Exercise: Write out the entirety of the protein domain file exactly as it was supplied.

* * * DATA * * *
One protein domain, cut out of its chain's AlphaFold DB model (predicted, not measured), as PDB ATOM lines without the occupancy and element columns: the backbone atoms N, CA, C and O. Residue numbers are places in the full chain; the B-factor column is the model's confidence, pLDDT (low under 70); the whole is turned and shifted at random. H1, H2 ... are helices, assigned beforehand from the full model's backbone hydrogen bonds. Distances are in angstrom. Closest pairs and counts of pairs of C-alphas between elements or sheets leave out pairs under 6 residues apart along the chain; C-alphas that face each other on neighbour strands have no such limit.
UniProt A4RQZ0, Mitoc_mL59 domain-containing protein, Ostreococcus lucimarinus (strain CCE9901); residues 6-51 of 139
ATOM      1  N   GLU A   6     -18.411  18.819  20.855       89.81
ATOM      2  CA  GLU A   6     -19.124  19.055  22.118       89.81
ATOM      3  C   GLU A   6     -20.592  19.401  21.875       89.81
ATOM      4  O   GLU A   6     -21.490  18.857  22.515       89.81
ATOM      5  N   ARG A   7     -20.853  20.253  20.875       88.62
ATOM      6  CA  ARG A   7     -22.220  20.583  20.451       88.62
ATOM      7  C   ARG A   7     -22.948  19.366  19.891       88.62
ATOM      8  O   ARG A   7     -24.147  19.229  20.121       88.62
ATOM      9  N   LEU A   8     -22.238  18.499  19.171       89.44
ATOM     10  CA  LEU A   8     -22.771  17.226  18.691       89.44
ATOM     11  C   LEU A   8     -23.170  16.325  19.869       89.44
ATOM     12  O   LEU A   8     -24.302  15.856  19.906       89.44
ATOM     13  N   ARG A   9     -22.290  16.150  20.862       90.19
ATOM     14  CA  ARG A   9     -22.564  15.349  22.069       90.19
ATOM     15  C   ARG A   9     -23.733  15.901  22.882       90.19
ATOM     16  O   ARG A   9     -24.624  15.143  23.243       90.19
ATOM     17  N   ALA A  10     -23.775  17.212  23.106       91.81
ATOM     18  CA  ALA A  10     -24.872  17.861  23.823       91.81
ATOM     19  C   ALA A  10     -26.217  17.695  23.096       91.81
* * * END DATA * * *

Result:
One protein domain, cut out of its chain's AlphaFold DB model (predicted, not measured), as PDB ATOM lines without the occupancy and element columns: the backbone atoms N, CA, C and O. Residue numbers are places in the full chain; the B-factor column is the model's confidence, pLDDT (low under 70); the whole is turned and shifted at random. H1, H2 ... are helices, assigned beforehand from the full model's backbone hydrogen bonds. Distances are in angstrom. Closest pairs and counts of pairs of C-alphas between elements or sheets leave out pairs under 6 residues apart along the chain; C-alphas that face each other on neighbour strands have no such limit.
UniProt A4RQZ0, Mitoc_mL59 domain-containing protein, Ostreococcus lucimarinus (strain CCE9901); residues 6-51 of 139
ATOM      1  N   GLU A   6     -18.411  18.819  20.855       89.81
ATOM      2  CA  GLU A   6     -19.124  19.055  22.118       89.81
ATOM      3  C   GLU A   6     -20.592  19.401  21.875       89.81
ATOM      4  O   GLU A   6     -21.490  18.857  22.515       89.81
ATOM      5  N   ARG A   7     -20.853  20.253  20.875       88.62
ATOM      6  CA  ARG A   7     -22.220  20.583  20.451       88.62
ATOM      7  C   ARG A   7     -22.948  19.366  19.891       88.62
ATOM      8  O   ARG A   7     -24.147  19.229  20.121       88.62
ATOM      9  N   LEU A   8     -22.238  18.499  19.171       89.44
ATOM     10  CA  LEU A   8     -22.771  17.226  18.691       89.44
ATOM     11  C   LEU A   8     -23.170  16.325  19.869       89.44
ATOM     12  O   LEU A   8     -24.302  15.856  19.906       89.44
ATOM     13  N   ARG A   9     -22.290  16.150  20.862       90.19
ATOM     14  CA  ARG A   9     -22.564  15.349  22.069       90.19
ATOM     15  C   ARG A   9     -23.733  15.901  22.882       90.19
ATOM     16  O   ARG A   9     -24.624  15.143  23.243       90.19
ATOM     17  N   ALA A  10     -23.775  17.212  23.106       91.81
ATOM     18  CA  ALA A  10     -24.872  17.861  23.823       91.81
ATOM     19  C   ALA A  10     -26.217  17.695  23.096       91.81